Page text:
IRS Tax Tip 2019-170, December 4, 2019
Knowledge and awareness. Those two things can protect taxpayers and their family members from getting caught up in a phishing scam.
A phishing scam is often an unsolicited email or a website that looks like a legitimate site designed to trick users. The scams convince people into providing personal and financial information. Scam emails can arrive to personal and work accounts on computers, smartphones and tablets.
Phishing scams often use one or more of these tactics. The scammers:
- Pose as a trusted bank, favorite retail store, government agency, or even a tax professional.
- Tell the taxpayer there’s something wrong with their account.
- Tell the recipient they’re in violation of a law.
- Tell the taxpayer to open a link in email or download an attachment.
- Send the taxpayer a familiar looking – but fake – website and ask them to log in to it.
Thieves do these to trick taxpayers into revealing account numbers and passwords. The thieves secretly download malicious software on to someone’s device to collect personal information. The criminal might also try to fool the recipient into sending money to the scammers.
It’s important to remember that the IRS never:
- Calls to demand immediate payment using a specific payment method such as a prepaid debit card, iTunes gift card or wire transfer.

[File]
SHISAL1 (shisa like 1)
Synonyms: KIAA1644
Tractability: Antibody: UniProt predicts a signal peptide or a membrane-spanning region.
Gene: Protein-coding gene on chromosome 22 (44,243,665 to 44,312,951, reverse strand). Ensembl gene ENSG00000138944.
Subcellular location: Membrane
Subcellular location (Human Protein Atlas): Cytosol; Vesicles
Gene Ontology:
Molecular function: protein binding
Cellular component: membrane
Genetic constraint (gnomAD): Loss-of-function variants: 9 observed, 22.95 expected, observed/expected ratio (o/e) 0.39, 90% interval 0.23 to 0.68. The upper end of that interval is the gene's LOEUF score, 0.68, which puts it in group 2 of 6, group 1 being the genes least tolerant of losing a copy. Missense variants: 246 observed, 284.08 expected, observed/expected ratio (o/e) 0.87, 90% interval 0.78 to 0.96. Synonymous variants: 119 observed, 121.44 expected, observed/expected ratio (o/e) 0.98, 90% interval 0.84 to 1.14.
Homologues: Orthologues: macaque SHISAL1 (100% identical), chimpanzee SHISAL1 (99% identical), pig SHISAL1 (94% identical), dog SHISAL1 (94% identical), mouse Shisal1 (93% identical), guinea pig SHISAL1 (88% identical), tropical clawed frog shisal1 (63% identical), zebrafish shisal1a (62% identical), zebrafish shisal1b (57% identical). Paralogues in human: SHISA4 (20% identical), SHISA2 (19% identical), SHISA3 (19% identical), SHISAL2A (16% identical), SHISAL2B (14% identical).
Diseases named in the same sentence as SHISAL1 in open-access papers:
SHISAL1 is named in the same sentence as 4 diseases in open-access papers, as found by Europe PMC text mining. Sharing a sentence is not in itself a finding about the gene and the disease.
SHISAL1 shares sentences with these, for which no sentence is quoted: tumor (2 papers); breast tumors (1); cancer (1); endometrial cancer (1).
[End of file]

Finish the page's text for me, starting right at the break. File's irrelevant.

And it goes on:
- Asks a taxpayer to make a payment to a person or organization other than the U.S. Treasury.
- Threatens to immediately bring in local police or other law-enforcement groups saying they can have the taxpayer arrested for not paying.
- Demands taxes be paid without giving the taxpayer the opportunity to question or appeal the amount owed.
When in doubt, taxpayers can always check the status of their taxes by registering at IRS.gov. From there, taxpayers can check their account balance for the current tax year or any previous tax year with a balance due.
Taxpayers who receive an IRS-related or tax-themed phishing email should forward it to email@example.com. Taxpayers can also report scam letters and phone calls to firstname.lastname@example.org as well as the Treasury Inspector General for Tax Administration.